Admiral Nelson: One hesitates to include this bitter, forgettable spiced dark rum on any list whatsoever, but for sheer value alone it’s worthy of a mention. The name is a riff on the more popular (and pricier) “Captain Morgan” label, and rightfully so: the Admiral is basically the Captain with less artfully-blended spice that fails to fully conceal a chemical aftertaste. But it is a good value, coming in at several dollars cheaper for a comparably-sized bottle, and thus is a favorite of the college crowd. Good—some would say essential, if it’s to be tolerated at all—for mixing. Best bang for the buck: Mercifully, there’s only one variety of the Admiral so far.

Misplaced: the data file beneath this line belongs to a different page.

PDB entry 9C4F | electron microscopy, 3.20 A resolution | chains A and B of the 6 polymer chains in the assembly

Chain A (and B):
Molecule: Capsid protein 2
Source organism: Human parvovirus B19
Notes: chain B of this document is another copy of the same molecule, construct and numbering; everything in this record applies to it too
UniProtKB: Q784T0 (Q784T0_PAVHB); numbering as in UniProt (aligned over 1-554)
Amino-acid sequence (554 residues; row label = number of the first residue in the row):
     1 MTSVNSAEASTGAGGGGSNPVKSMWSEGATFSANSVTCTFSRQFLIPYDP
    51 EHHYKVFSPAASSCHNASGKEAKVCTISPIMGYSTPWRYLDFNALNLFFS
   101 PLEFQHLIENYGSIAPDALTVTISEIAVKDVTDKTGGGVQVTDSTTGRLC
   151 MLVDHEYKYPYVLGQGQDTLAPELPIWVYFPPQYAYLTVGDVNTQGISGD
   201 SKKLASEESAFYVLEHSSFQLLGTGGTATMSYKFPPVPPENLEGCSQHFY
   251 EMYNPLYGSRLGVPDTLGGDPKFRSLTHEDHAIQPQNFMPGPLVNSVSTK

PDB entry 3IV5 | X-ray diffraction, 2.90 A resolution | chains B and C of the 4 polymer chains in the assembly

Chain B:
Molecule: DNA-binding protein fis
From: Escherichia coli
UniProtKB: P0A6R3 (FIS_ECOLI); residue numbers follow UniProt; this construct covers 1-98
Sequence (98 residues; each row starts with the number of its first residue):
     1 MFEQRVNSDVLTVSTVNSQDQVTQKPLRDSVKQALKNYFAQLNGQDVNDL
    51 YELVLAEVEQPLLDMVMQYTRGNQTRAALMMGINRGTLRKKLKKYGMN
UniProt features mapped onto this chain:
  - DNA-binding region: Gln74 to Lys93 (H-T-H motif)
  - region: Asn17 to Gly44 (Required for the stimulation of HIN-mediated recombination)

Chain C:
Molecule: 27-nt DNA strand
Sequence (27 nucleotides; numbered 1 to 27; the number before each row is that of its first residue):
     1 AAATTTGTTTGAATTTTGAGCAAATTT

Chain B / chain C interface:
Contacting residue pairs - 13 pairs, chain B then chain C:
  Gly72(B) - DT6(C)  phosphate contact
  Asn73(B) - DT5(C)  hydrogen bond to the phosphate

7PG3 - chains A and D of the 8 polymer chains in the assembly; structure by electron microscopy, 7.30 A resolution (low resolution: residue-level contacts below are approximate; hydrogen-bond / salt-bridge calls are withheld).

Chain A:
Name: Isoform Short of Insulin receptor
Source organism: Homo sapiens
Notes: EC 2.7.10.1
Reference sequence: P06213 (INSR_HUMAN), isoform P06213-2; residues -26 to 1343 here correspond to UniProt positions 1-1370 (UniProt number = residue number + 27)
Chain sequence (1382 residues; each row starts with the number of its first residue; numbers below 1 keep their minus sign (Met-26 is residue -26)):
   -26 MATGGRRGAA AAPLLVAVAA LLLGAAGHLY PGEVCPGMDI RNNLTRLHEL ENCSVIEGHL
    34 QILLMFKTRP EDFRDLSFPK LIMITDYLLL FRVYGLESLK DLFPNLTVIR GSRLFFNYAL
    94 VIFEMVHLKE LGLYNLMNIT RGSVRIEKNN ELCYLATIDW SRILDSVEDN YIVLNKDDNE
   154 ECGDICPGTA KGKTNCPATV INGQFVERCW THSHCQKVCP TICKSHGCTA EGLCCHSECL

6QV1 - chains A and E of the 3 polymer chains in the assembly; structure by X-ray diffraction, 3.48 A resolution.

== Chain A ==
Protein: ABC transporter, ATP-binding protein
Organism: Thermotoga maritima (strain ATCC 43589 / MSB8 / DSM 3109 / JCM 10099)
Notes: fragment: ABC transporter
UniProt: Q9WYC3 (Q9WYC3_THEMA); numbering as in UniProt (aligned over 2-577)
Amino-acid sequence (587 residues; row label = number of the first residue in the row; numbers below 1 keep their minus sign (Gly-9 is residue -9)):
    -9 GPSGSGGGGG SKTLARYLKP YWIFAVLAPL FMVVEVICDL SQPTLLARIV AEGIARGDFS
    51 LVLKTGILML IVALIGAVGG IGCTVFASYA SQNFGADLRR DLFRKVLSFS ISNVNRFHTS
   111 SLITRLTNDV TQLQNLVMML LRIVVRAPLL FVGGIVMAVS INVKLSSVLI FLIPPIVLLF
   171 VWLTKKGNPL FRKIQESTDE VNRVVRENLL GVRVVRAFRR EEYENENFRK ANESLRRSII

Bacardi: The most popular rum brand by sales and probably the most widely-known, Bacardi makes a number of different varieties of the spirit at low-mid price points. Although at this point the concern makes most of its money from its half-dozen or more flavored rums (there are already apple, melon, coconut, raspberry, orange, peach, and lemon, with more in the pipeline), Bacardi can at least pride itself on abstaining from the spiced-rum craze. And the vestiges of what once must have been a noble mission remain in Bacardi’s Gold and 8 Year varieties, two darker, un-spiced rums that offer the intrepid novice a taste of higher quality without the sticker shock. Best bang for the buck: Bacardi 8 Year. Rich and dark, without the harshly sweet aftertaste younger drinkers have come to associate with inferior rums, it can be found on the top shelf of the rum section at larger liquor stores.